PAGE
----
He adopted the same reasoning in the Menino/Kressel case, declining to refer the case to the attorney general. Cote never even contacted Menino about the Gaiety records request. The result: a bureaucratic stalemate that opened a gaping hole in the Massachusetts Public Records Law.
A stunned Kressel said it best in an angry letter she fired off to Cote: “Your office appears to take the position that any public official can simply evade the law by ignoring it.” Cote did not budge.
Dot Joyce, the mayor’s spokesperson, says she couldn’t confirm that the mayor received Kressel’s records request. She says the mayor responds to many records requests. “We’re very open. There’s not much we have denied,” she says.
The luxury apartment building that was supposed to rise from the rubble of the Gaiety never went up. What’s there now is barren land surrounded by chain-link fence.
sunshine state shines the light
The availability of public records in Massachusetts is similar to what exists in other states across the country, according to Charles Davis, the executive director of the National Freedom of Information Coalition at the University of Missouri. He says all 50 states have public records laws, and most place legislative and judicial records off limits. Governors in many states also claim exemptions based on case law, Davis says.
Davis points to Florida as having the “gold standard” for state public records laws, noting that the exemptions in the Florida law are very narrowly defined and easily understood.
The Florida public records law was strengthened even more when Gov. Charlie Crist, a Republican, came into office in 2007. He established the Office of Open Government, which he charged with assuring full compliance with Florida’s public records law and with providing training to all executive agencies on the need for transparency and accountability.
Crist also appointed a special counsel on open government. Pat Gleason, the special counsel, points out that Florida not only has a public records law, but its constitution guarantees the right of access to public records. Gleason also notes that if a policy is still being hammered out in Florida, any related documents are public records, which is contrary to what the Public Records Law in Massachusetts says. When records disputes arise, Florida’s attorney general runs a mediation program, according to Gleason.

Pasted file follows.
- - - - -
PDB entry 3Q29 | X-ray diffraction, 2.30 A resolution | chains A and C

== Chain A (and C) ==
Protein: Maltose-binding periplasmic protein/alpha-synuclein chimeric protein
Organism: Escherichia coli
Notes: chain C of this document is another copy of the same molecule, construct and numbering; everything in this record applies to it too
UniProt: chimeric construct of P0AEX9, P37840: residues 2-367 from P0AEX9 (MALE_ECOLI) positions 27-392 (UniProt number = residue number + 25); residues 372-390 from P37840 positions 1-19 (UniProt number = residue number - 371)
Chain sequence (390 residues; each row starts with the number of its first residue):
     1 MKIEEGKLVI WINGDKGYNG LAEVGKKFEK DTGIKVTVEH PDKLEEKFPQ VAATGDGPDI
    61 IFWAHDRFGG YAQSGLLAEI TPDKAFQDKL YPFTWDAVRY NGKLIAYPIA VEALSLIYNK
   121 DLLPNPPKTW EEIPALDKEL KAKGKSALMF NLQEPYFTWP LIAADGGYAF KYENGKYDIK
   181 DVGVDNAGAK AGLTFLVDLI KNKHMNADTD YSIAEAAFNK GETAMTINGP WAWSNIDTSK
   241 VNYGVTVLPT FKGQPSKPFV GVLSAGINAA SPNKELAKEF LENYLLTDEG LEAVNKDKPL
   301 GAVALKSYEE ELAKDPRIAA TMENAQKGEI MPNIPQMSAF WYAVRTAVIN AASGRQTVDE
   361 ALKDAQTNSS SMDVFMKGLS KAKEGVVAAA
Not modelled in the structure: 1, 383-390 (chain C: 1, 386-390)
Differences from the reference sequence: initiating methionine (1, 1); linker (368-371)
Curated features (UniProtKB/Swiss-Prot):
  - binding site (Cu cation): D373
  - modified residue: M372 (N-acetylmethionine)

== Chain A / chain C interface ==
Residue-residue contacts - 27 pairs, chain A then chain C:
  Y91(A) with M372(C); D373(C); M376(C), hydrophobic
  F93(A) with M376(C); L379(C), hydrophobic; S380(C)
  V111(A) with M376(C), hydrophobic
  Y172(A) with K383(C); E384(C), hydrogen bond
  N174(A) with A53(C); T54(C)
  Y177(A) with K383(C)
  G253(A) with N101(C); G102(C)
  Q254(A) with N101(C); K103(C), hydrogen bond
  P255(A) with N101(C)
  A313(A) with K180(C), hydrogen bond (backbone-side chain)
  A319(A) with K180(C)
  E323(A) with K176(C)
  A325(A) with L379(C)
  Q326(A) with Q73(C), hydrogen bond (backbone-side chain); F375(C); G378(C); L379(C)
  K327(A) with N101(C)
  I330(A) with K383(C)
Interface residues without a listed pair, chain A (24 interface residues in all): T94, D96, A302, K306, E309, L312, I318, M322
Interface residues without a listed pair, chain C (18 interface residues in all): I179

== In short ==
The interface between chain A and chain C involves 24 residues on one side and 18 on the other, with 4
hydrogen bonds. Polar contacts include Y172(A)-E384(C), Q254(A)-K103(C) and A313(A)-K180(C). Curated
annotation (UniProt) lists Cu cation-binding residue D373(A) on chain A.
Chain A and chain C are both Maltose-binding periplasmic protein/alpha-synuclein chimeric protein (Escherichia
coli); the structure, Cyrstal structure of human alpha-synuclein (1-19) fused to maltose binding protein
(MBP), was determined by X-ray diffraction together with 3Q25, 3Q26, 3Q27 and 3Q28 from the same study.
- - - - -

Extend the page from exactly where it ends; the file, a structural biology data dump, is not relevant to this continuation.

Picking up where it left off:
Crist has also established a Commission on Open Government to make recommendations to him on how Florida’s public records law could be improved. Commission staff director JoAnne Carrin says the commission will shortly be submitting recommendations that include making much more of the state’s financial data available on the state’s website, as well as making available more documents concerning complaints filed against professionals licensed by the state.
Davis says more states need to follow Florida’s lead. “Public officials need to put on their big-boy pants and act like adults and do the right thing by making documents easily available to the public they are supposed to serve,” he says.
Back in Massachusetts, there is little movement. Northeastern University’s School of Journalism is launching a center to increase access to public records. Former attorney general Scott Harshbarger and Kimberly Mottley, attorneys at Proskauer Ross LLP, are working with the American Civil Liberties Union and Citizens for Juvenile Justice, which have been stymied in their efforts to obtain aggregate statistical information from the state’s probation department. The two attorneys say they were surprised to learn the entire judicial branch claims an exemption, for all purposes, from the Public Records Law. “It just seems wrong,” says Mottley, who is exploring alternative legal options.Robinson, the Boston Globe investigative reporter turned Northeastern professor, says the Public Records Law needs teeth. “That won’t happen until the press, and some chunk of the public they serve, become concerned enough to speak up, and loudly. This is not special interest legislation we’re talking about,” he says. “This is a pretty simple toolkit that makes it possible for all of us to hold government institutions accountable.”
Colman Herman is a freelance writer living in Dorchester.